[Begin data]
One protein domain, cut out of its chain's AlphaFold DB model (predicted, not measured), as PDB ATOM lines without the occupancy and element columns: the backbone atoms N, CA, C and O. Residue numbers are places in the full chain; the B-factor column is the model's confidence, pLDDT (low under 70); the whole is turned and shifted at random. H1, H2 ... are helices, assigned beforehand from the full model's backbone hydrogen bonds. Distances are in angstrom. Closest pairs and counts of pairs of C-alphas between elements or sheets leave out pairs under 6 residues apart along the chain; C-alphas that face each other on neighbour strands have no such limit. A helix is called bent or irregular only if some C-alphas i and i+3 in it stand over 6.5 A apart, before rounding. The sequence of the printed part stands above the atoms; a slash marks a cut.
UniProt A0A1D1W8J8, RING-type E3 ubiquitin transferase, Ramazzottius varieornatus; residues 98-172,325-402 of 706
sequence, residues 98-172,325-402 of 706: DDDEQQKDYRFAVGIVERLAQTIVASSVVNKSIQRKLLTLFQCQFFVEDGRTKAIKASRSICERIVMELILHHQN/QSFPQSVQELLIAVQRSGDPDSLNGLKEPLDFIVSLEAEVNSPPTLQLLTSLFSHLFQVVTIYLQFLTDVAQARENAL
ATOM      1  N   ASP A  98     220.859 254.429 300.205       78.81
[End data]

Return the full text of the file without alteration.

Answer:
One protein domain, cut out of its chain's AlphaFold DB model (predicted, not measured), as PDB ATOM lines without the occupancy and element columns: the backbone atoms N, CA, C and O. Residue numbers are places in the full chain; the B-factor column is the model's confidence, pLDDT (low under 70); the whole is turned and shifted at random. H1, H2 ... are helices, assigned beforehand from the full model's backbone hydrogen bonds. Distances are in angstrom. Closest pairs and counts of pairs of C-alphas between elements or sheets leave out pairs under 6 residues apart along the chain; C-alphas that face each other on neighbour strands have no such limit. A helix is called bent or irregular only if some C-alphas i and i+3 in it stand over 6.5 A apart, before rounding. The sequence of the printed part stands above the atoms; a slash marks a cut.
UniProt A0A1D1W8J8, RING-type E3 ubiquitin transferase, Ramazzottius varieornatus; residues 98-172,325-402 of 706
sequence, residues 98-172,325-402 of 706: DDDEQQKDYRFAVGIVERLAQTIVASSVVNKSIQRKLLTLFQCQFFVEDGRTKAIKASRSICERIVMELILHHQN/QSFPQSVQELLIAVQRSGDPDSLNGLKEPLDFIVSLEAEVNSPPTLQLLTSLFSHLFQVVTIYLQFLTDVAQARENAL
ATOM      1  N   ASP A  98     220.859 254.429 300.205       78.81